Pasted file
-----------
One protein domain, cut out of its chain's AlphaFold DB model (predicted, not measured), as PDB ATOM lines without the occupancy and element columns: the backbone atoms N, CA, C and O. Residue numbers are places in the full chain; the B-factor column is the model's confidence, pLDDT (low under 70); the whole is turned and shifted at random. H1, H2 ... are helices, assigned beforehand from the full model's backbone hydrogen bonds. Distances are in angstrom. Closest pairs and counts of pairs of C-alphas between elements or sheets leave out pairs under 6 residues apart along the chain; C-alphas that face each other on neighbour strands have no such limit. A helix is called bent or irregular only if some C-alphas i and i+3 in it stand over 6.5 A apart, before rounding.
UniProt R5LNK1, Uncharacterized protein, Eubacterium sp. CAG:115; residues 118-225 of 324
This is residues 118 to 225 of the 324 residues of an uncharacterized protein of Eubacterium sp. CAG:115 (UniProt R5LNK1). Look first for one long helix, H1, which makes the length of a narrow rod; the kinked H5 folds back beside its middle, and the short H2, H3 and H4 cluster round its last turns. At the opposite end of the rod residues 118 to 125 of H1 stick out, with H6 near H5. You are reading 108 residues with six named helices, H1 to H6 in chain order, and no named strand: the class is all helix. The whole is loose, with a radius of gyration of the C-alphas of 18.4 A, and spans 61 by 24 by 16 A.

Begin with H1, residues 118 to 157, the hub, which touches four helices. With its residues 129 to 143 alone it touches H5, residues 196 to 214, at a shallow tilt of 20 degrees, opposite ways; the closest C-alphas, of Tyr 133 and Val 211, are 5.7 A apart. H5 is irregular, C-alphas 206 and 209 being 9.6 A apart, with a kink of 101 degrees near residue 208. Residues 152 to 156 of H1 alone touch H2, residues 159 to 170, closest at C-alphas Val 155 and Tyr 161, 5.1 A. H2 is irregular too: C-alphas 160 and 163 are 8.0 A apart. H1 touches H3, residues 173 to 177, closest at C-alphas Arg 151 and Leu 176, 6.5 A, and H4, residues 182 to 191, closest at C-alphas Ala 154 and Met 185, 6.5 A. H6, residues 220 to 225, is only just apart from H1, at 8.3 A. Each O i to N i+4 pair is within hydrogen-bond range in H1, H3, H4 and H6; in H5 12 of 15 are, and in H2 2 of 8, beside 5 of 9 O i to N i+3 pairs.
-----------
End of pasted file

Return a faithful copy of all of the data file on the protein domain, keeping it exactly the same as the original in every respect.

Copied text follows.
One protein domain, cut out of its chain's AlphaFold DB model (predicted, not measured), as PDB ATOM lines without the occupancy and element columns: the backbone atoms N, CA, C and O. Residue numbers are places in the full chain; the B-factor column is the model's confidence, pLDDT (low under 70); the whole is turned and shifted at random. H1, H2 ... are helices, assigned beforehand from the full model's backbone hydrogen bonds. Distances are in angstrom. Closest pairs and counts of pairs of C-alphas between elements or sheets leave out pairs under 6 residues apart along the chain; C-alphas that face each other on neighbour strands have no such limit. A helix is called bent or irregular only if some C-alphas i and i+3 in it stand over 6.5 A apart, before rounding.
UniProt R5LNK1, Uncharacterized protein, Eubacterium sp. CAG:115; residues 118-225 of 324
This is residues 118 to 225 of the 324 residues of an uncharacterized protein of Eubacterium sp. CAG:115 (UniProt R5LNK1). Look first for one long helix, H1, which makes the length of a narrow rod; the kinked H5 folds back beside its middle, and the short H2, H3 and H4 cluster round its last turns. At the opposite end of the rod residues 118 to 125 of H1 stick out, with H6 near H5. You are reading 108 residues with six named helices, H1 to H6 in chain order, and no named strand: the class is all helix. The whole is loose, with a radius of gyration of the C-alphas of 18.4 A, and spans 61 by 24 by 16 A.

Begin with H1, residues 118 to 157, the hub, which touches four helices. With its residues 129 to 143 alone it touches H5, residues 196 to 214, at a shallow tilt of 20 degrees, opposite ways; the closest C-alphas, of Tyr 133 and Val 211, are 5.7 A apart. H5 is irregular, C-alphas 206 and 209 being 9.6 A apart, with a kink of 101 degrees near residue 208. Residues 152 to 156 of H1 alone touch H2, residues 159 to 170, closest at C-alphas Val 155 and Tyr 161, 5.1 A. H2 is irregular too: C-alphas 160 and 163 are 8.0 A apart. H1 touches H3, residues 173 to 177, closest at C-alphas Arg 151 and Leu 176, 6.5 A, and H4, residues 182 to 191, closest at C-alphas Ala 154 and Met 185, 6.5 A. H6, residues 220 to 225, is only just apart from H1, at 8.3 A. Each O i to N i+4 pair is within hydrogen-bond range in H1, H3, H4 and H6; in H5 12 of 15 are, and in H2 2 of 8, beside 5 of 9 O i to N i+3 pairs.